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CPR Quick Reference

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CPR Quick Reference

Overview

First, take a class on how to give CPR. Then use the chart below as a reference.

Quick reference: CPR recommendations for adults and older children, young children, and babies

What to do

Adults and older children who have reached puberty

Young children until the age of puberty

Babies younger than 1 year

When to call for help

Call 911, or ask someone to call, and get an AED, if there is one nearby.

A 911 operator can give you instructions on how to do CPR.

Call 911, or ask someone to call, and get an AED, if there is one nearby.

A 911 operator can give you instructions on how to do CPR.

If you're alone and don't have a phone nearby, start CPR. Do CPR for 2 minutes, and then find a phone to call 911.

Call 911, or ask someone to call, and get an AED, if there is one nearby.

A 911 operator can give you instructions on how to do CPR.

If you're alone and don't have a phone nearby, start CPR. Do CPR for 2 minutes, and then find a phone to call 911.

If the person is not breathing normally or is gasping, find the spot to do chest compressions.

Place two fingers on the spot where the ribs come together. Put the heel of your other hand just above your fingers on the breastbone.

(See a picture of hand placement for chest compressions.)

Place two fingers on the spot where the ribs come together. Put the heel of your other hand just above your fingers on the breastbone.

Place two fingers on the breastbone just below the nipple line.

(See a picture of hand placement for chest compressions on a baby.)

How do you give chest compressions?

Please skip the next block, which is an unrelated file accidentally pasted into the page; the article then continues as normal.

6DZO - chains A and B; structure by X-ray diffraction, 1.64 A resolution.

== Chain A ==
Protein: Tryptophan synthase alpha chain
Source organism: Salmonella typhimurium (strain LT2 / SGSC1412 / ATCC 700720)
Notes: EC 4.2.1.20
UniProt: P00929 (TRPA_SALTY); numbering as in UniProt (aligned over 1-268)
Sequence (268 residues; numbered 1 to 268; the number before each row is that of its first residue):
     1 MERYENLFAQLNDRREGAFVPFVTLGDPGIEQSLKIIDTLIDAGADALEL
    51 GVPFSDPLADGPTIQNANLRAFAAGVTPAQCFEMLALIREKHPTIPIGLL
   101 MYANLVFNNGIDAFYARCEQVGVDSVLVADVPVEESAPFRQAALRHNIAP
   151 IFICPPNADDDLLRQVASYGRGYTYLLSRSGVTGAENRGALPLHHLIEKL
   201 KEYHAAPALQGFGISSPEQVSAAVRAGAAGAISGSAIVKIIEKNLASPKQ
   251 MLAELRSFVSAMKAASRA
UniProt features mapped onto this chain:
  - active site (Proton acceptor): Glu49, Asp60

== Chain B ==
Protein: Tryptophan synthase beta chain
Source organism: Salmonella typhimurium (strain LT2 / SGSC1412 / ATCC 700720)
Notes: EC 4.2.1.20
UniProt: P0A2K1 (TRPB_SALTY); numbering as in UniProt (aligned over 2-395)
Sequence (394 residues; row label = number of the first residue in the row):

Use the heel of one hand with the other hand stacked on top of it. Lace your fingers together.

Use the heel of one hand. If you need more force for a larger child, use both hands as you would for an adult.

Use two fingers.

How fast should you do compressions?

Do at least 100 compressions per minute (between 1 and 2 per second).

Do at least 100 compressions per minute (between 1 and 2 per second).

Do at least 100 compressions per minute (between 1 and 2 per second).

How far down should you press the chest?

Press the chest down at least 2 inches (5 cm).

Press the chest down at least one-third of the depth of the child's chest [about 2 in. (5 cm)].

Press the chest down at least one-third of the depth of the baby's chest.

If you are trained in CPR, how many compressions and breaths do you give?

30 compressions, 2 breaths. Repeat this 30/2 cycle until help arrives or person breathes on their own.

Note: If you are not trained in CPR with rescue breathing, it is important to continue doing chest compressions.

30 compressions, 2 breaths. Repeat this 30/2 cycle until help arrives or child breathes on their own.

30 compressions, 2 breaths. Repeat this 30/2 cycle until help arrives or baby breathes on their own.

(See a picture of rescue breathing for babies.)

Using an automated external defibrillator (AED)

Automated external defibrillators (AEDs) are machines that are programmed to safely deliver an electrical shock to a person who is in cardiac arrest. In cardiac arrest, the heart suddenly stops beating. The AED checks the heart. Then a shock may be given to help the heart start beating normally again. Each AED has instructions for that machine.

AEDs are in many public places. Before you use one, follow all the steps for CPR. To use an AED, place it next to the person who has collapsed and turn it on. The AED has a computer inside that will tell you what to do next.

Credits

Current as of: July 11, 2023

Author: Healthwise Staff
Clinical Review Board
All Healthwise education is reviewed by a team that includes physicians, nurses, advanced practitioners, registered dieticians, and other healthcare professionals.

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